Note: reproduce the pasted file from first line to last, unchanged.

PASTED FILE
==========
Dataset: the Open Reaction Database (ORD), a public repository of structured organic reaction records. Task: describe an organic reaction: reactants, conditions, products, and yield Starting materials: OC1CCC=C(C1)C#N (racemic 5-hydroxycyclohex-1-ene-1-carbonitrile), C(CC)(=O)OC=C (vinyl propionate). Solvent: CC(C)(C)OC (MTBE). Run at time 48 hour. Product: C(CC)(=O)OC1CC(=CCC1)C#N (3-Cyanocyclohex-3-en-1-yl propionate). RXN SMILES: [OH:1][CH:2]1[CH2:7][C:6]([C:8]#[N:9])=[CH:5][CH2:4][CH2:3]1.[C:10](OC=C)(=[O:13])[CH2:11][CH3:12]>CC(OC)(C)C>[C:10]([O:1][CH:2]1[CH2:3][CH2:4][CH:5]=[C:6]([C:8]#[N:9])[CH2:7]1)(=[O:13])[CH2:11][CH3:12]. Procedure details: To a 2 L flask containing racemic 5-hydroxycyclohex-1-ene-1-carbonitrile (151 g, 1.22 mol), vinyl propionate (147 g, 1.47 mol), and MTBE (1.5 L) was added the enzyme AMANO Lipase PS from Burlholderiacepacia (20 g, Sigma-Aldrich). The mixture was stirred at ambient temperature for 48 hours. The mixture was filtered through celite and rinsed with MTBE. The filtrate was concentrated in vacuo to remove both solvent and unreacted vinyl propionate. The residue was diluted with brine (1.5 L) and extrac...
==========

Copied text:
Dataset: the Open Reaction Database (ORD), a public repository of structured organic reaction records. Task: describe an organic reaction: reactants, conditions, products, and yield Starting materials: OC1CCC=C(C1)C#N (racemic 5-hydroxycyclohex-1-ene-1-carbonitrile), C(CC)(=O)OC=C (vinyl propionate). Solvent: CC(C)(C)OC (MTBE). Run at time 48 hour. Product: C(CC)(=O)OC1CC(=CCC1)C#N (3-Cyanocyclohex-3-en-1-yl propionate). RXN SMILES: [OH:1][CH:2]1[CH2:7][C:6]([C:8]#[N:9])=[CH:5][CH2:4][CH2:3]1.[C:10](OC=C)(=[O:13])[CH2:11][CH3:12]>CC(OC)(C)C>[C:10]([O:1][CH:2]1[CH2:3][CH2:4][CH:5]=[C:6]([C:8]#[N:9])[CH2:7]1)(=[O:13])[CH2:11][CH3:12]. Procedure details: To a 2 L flask containing racemic 5-hydroxycyclohex-1-ene-1-carbonitrile (151 g, 1.22 mol), vinyl propionate (147 g, 1.47 mol), and MTBE (1.5 L) was added the enzyme AMANO Lipase PS from Burlholderiacepacia (20 g, Sigma-Aldrich). The mixture was stirred at ambient temperature for 48 hours. The mixture was filtered through celite and rinsed with MTBE. The filtrate was concentrated in vacuo to remove both solvent and unreacted vinyl propionate. The residue was diluted with brine (1.5 L) and extrac...